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Fond recollections of the Hooker family in Harford [Letter]

Letter to The Aegis

12:57 PM EDT, April 11, 2013

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Editor:

What's in a name? I often ask people if they know why their parents chose the name they were given. Sometimes the answer is no, and I suggest the person ask their parents for an answer.

I don't know why my parents chose my name, however, I found out that there are 16 others with the same first and last name that I have. I jokingly tell others I can do anything I want to and God won't know if I or one of the other 16 people did it. I was told God doesn't use names; God uses finger prints! I'm told to forget my bad ideas.

A story in The Aegis of April 5 entitled "Time to get out of Dodge" caused me to pause and reflect on some of the Hookers of Harford County I was acquainted with. Roland and his wife Ruby Hooker were related to the Hookers of Hookers Mill that was on Hookers Mill Road in Abingdon.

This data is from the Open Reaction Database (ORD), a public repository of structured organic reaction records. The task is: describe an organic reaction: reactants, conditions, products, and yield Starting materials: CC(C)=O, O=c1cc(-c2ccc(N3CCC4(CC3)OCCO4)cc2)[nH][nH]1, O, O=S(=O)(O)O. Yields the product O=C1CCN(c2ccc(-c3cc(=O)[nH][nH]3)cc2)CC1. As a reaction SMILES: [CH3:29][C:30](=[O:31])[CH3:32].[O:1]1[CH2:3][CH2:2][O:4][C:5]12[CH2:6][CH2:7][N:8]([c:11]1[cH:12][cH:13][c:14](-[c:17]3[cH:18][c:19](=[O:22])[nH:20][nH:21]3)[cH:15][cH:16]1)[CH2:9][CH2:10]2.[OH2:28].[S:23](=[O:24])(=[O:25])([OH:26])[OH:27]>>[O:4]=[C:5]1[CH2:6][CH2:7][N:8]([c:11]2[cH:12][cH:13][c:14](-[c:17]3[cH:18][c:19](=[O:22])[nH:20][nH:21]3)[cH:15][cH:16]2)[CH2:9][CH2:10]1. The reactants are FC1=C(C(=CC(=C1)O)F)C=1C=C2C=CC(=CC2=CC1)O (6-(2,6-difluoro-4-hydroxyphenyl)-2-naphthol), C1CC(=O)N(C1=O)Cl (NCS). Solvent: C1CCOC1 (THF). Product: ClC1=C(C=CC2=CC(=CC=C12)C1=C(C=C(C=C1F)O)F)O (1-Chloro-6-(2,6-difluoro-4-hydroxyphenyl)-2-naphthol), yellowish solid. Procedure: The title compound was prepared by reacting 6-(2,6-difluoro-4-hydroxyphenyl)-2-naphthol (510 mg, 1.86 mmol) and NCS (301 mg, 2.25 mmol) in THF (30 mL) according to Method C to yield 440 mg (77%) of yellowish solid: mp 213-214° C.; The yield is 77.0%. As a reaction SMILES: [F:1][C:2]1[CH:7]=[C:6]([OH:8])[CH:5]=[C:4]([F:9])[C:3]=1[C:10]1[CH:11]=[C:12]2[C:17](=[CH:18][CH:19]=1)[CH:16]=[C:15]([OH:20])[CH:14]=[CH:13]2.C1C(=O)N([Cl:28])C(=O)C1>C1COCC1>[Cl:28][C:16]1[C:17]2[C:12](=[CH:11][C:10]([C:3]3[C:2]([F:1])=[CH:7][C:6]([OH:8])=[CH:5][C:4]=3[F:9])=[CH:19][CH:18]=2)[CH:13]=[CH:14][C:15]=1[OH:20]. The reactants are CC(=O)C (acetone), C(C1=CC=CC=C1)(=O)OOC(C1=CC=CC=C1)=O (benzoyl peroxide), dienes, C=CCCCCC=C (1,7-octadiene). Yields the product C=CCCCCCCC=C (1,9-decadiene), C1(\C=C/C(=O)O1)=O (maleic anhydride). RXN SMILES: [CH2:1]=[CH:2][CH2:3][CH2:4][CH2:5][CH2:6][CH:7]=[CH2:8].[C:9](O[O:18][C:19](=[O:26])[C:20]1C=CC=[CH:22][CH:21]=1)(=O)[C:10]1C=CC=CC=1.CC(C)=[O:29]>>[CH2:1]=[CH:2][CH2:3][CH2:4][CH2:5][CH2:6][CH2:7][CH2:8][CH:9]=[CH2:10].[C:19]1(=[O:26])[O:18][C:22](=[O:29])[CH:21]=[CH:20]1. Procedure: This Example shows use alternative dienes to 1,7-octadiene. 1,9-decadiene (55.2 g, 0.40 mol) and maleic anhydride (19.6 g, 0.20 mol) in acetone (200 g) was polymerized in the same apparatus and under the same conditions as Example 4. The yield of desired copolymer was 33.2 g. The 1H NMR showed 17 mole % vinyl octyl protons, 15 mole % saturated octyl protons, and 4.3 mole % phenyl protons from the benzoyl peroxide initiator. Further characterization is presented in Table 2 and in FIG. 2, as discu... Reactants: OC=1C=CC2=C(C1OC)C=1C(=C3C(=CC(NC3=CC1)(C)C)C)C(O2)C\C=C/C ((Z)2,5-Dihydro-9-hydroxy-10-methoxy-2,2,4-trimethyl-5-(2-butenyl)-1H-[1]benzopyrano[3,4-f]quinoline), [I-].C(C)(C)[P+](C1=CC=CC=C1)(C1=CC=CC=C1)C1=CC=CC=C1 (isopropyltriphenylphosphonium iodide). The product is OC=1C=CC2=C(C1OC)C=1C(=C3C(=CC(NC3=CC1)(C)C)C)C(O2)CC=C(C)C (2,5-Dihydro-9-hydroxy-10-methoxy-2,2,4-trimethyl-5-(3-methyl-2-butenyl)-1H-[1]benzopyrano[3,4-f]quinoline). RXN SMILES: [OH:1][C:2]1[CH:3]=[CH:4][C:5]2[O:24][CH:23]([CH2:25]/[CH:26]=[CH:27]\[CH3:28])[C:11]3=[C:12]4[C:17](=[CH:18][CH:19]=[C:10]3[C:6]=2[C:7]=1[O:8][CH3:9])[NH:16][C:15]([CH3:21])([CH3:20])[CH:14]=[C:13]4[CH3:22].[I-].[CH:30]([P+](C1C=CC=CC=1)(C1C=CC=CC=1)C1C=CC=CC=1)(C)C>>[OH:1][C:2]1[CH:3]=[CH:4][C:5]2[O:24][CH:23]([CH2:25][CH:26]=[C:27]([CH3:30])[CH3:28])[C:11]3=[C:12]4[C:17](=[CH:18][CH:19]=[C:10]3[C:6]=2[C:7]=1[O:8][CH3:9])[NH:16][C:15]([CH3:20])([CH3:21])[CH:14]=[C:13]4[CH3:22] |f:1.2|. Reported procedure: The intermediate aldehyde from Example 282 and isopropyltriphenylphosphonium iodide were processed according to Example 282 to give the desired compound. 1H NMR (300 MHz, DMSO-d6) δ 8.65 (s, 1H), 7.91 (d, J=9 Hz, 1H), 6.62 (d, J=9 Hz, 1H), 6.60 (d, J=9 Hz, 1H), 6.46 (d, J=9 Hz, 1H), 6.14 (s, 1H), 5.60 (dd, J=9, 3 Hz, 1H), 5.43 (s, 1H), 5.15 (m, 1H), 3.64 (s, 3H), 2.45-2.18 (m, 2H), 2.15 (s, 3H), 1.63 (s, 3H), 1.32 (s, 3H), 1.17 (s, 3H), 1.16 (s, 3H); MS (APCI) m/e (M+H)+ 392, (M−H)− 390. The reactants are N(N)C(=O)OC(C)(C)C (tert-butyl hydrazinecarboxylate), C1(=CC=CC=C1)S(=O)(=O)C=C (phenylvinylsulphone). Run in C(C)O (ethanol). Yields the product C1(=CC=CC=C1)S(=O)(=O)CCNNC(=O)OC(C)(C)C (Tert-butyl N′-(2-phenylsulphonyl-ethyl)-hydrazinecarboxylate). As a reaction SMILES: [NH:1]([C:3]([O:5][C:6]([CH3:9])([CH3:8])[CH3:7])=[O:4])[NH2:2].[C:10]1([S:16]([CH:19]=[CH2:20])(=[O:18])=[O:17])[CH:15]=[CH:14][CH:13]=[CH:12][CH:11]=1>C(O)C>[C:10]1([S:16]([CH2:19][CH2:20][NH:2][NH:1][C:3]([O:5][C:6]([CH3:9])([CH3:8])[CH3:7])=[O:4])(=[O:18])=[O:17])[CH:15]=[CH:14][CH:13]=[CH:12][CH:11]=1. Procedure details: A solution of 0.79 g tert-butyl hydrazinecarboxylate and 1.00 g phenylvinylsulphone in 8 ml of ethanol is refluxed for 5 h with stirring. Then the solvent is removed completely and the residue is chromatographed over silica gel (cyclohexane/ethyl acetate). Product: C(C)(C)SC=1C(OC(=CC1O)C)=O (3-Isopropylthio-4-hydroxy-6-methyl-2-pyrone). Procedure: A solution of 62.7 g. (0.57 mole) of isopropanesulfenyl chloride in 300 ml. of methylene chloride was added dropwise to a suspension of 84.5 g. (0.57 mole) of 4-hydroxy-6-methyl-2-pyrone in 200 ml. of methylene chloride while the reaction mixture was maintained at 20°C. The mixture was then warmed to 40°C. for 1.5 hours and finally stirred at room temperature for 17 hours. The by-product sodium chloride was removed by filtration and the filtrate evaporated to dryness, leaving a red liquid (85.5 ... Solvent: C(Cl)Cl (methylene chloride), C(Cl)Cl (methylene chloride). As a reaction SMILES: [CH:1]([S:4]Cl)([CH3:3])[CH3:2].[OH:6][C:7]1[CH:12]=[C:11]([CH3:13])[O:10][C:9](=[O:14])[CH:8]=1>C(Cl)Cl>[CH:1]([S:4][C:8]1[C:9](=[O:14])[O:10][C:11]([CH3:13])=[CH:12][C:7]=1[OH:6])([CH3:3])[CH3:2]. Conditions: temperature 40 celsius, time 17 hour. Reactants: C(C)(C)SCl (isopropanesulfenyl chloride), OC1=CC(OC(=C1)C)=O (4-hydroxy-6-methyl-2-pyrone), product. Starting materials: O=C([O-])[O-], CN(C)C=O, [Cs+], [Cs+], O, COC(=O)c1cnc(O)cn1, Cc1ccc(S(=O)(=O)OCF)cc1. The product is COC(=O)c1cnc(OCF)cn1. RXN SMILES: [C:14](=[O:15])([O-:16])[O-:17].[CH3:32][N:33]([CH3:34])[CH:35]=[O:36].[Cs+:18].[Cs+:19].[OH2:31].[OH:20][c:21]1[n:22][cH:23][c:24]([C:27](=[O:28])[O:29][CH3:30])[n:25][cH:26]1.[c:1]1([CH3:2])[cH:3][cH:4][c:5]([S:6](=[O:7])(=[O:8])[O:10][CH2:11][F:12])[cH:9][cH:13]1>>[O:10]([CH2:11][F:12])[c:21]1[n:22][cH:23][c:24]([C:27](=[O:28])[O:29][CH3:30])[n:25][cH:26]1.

I learned from Ruby that she had a deaf sister and a deaf daughters. The daughters were married to deaf men and the daughter and her husband had two children who had no hearing problems. I asked Ruby how her daughter knew when her babies were crying at night. The daughter put her babies in a basket on the floor by her bed and dangled her hand over the babies basket and when she felt a change in the babies breathing she would know to get out of bed and care for the children.

Most adults are aware that the name "Hooker" was given to the ladies of the night. How and why did this happen? The explanation I like best is that during the Civil War President Lincoln had a General named Joe Hooker. When pay day came Joe Hooker would invite the ladies of the night to visit his troops. When asked who are there ladies the reply were "Hooker's Girls." Later the reply was shortened to the reply was simply "Hookers."

All the members of the Hooker family of Harford that I know were or are had working, God fearing, Church going people. I was married to a Howell, Ruby, who was Ruby Howell Hooker.

I am left with precious memories of my wife and Roland and Ruby Hooker.

It is sad to read about progress causing the Hookers of Laurel Bush to make the choice "Time to get out of Dodge." Time and progress do march on and hopefully we are left with fond memories of yesterday and bright hopes for to-day!

Good tidings to the Hookers of Harford.

Curtis Pace

Joppa